three beats play the notes of the E major triad.  Bach has the soloist play almost continually, either playing the same notes as the first violins or as soloist. Bach follows the ritornello form of a Vivaldi concerto in general, but Bach has a few surprises for the listener. Many time a concerto movement in ritornello form has the tutti and soloist alternate in playing material, but Bach interlaces the two as he expands the material heard at the beginning. After the material has been worked out in a type of development section, there is a short cadenza for the soloist, after which the entire first section of the movement is repeated, thus making the first movement a hybrid form of  da capo aria and ritornello.

II. Adagio - Written in C-sharp minor, the main theme is first heard in the bass at the beginning and continues throughout the movement save for a few short sections. The theme doesn't leave the bass, but there are fragments of it that appear in the solo part.  The music of the solo violin slowly floats its music over the accompaniment in a most beautiful aria.

III. Allegro assai -  The final movement has Bach write in another hybrid type of form that contains elements of ritornello and rondo form. The theme remains in E major and is repeated by the orchestra between contrasting episodes for the soloist.

Handel - Organ Concerto In D Minor, HWV 304

With modern day technology and state of the art communication capabilities, events that happen anywhere can be flashed across the world for all to know as soon as they happen, often times while the event is still happening.  But the speed at which this can happen is a relatively modern thing. Not that many years ago the communication capabilities we now take for granted did not exist. Within my own lifetime the strides in communication technology have been tremendous.  Looking back to the time of the Baroque era composers, a time period that corresponds roughly the years 1600-1750,  it may appear that it was a primitive time, for without modern means of communication the 'world' for most people was the distance they could walk or ride a horse in a day.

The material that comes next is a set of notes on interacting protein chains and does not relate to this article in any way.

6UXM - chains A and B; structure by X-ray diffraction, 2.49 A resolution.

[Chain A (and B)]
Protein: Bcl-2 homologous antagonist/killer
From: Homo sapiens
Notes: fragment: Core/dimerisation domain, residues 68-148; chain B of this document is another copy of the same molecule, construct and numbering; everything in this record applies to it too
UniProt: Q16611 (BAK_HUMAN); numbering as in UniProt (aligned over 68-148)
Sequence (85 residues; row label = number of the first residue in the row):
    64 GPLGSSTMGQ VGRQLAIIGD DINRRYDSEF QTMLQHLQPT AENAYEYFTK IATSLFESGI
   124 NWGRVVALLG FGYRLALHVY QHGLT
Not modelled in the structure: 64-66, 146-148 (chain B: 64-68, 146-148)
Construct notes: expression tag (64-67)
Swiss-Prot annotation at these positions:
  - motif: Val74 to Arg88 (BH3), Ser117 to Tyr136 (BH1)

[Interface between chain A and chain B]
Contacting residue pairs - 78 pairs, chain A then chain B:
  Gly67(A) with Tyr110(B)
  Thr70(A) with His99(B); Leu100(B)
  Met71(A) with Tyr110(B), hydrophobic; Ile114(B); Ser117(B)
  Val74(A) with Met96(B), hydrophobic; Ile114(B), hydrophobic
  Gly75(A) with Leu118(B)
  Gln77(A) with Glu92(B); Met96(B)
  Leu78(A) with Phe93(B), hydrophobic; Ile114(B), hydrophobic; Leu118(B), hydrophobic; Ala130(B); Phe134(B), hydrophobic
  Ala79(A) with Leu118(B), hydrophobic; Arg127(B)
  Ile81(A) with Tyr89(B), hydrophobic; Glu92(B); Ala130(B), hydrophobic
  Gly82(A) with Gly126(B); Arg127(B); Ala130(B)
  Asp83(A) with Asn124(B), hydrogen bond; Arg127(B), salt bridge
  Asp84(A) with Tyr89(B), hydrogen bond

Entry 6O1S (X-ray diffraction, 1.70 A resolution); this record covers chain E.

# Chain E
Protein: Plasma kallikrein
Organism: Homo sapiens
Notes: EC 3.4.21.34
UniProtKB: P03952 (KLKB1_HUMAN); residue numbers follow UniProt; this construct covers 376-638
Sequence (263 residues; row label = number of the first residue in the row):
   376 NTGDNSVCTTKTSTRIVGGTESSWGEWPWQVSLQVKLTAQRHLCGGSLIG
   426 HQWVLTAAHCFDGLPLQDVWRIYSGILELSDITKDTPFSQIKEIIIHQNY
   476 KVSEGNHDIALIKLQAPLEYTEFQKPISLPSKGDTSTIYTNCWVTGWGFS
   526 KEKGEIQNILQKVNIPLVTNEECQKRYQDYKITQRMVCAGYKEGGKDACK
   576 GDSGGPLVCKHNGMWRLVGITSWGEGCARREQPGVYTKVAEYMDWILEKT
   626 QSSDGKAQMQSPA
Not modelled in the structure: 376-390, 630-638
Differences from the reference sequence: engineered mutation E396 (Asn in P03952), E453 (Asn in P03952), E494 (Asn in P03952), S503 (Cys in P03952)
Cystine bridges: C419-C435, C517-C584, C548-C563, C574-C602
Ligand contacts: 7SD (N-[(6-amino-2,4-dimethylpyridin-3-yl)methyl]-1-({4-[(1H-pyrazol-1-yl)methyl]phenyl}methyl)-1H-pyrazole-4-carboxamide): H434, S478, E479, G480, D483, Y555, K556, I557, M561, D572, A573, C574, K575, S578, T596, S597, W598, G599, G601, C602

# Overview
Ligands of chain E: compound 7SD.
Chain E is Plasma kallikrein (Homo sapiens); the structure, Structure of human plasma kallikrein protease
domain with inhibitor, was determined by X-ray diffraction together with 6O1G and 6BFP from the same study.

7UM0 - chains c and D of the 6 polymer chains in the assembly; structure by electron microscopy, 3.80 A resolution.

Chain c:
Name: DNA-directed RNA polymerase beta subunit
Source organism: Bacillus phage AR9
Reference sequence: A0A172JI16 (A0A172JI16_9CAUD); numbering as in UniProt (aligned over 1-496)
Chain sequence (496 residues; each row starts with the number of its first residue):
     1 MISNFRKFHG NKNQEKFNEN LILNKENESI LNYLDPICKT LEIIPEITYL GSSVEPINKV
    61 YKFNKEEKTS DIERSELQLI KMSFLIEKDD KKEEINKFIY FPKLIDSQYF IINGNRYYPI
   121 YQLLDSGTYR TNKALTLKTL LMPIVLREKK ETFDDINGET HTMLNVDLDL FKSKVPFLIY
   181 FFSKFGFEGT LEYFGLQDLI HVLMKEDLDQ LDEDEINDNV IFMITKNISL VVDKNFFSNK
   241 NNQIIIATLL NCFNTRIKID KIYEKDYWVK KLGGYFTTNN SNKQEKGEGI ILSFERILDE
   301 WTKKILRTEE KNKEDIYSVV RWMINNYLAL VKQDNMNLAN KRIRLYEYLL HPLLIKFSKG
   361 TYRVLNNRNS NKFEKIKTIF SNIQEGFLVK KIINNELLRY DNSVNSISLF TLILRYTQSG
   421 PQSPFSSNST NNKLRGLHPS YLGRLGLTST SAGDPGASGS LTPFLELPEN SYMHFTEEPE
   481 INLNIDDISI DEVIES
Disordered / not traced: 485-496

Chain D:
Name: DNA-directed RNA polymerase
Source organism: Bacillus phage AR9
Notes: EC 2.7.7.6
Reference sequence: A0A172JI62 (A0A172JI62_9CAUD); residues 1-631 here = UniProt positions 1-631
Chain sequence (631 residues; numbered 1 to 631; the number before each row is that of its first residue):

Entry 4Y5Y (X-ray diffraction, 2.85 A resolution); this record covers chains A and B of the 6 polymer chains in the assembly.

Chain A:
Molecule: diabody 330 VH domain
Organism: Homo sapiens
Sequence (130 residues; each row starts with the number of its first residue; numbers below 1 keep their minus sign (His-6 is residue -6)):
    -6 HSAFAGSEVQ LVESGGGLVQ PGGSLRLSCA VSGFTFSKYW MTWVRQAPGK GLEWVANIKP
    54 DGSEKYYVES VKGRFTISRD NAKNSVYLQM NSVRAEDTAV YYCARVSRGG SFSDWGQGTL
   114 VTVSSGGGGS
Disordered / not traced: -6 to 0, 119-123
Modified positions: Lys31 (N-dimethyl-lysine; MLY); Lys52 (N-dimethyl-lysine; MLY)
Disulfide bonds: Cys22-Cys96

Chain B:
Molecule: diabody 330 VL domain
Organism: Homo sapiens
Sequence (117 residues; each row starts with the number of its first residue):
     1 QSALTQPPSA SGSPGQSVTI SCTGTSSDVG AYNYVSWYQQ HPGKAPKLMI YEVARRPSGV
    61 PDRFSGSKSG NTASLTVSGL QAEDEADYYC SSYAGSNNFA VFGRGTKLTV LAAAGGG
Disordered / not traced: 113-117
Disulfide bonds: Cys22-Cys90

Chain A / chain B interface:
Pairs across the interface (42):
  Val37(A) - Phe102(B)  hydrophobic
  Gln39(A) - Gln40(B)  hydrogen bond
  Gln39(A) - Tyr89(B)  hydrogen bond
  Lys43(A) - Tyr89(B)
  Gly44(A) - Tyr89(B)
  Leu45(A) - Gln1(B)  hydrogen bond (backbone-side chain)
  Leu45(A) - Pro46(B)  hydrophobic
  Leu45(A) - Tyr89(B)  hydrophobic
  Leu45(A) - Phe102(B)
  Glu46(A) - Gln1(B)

But the arrogance of modern times can prevent us from understanding there was and has been a great deal of communication between different regions of the world for many centuries. Of course one of the main differences between now and then is the time it took to travel or communicate. A trip across the open sea took months (or longer)  in a wind-driven ship, but exploration (most often fueled by commerce) assured that sooner or later the world would be interconnected. 

In Europe in the middle of the 18th century, the dissemination of music was greatly aided by the advances in music printing made in Italy, and soon the music styles of different countries that had evolved were being discovered by musicians. J.S. Bach knew of the latest trends in French and Italian music, and composers such as Vivaldi were having an impact on the music of other countries.  The German composer Georg Philip Telemann's music was also being widely distributed with the printing of his Tafelmusik or Table Music, a multi-volume set of music pieces in most of the genres of the Baroque era; vocal works, sonatas, suites and overtures. As most of these works were for small ensembles (the Baroque orchestra itself seldom had more than eighteen players), tradition had it that they might be performed as background music while the aristocracy dined and entertained.  As Telemann was also a shrewd businessman, he may have used the traditional title with the thought of improving sales.

Georg Telemann
Telemann engraved and published these works himself. They were issued in separate volumes and those that could afford them subscribed to the ongoing series. They were printed in Hamburg, and Telemann had over 250 subscribers to the collection, with many outside of Germany. No doubt the new installments came to the subscribers at a snail's pace, but they did arrive. One of the non-German subscribers lived in London, England; George Handel.

All of which is by way of introduction to the Organ Concerto In D Minor, HWV 304.  Handel used parts of Telemann's Tafelmusik to create this organ concerto. Handel was notorious for cribbing previously written music (sometimes his own, sometimes others) for his new compositions. Music was a fleeting commodity at the time. The public was hungry for new music; music was only good for a single performance in some cases, and Handel was nothing if not a composer for the public. So the dictates of time, and the conventions of the era, led him to borrow and otherwise arrange music for his own use.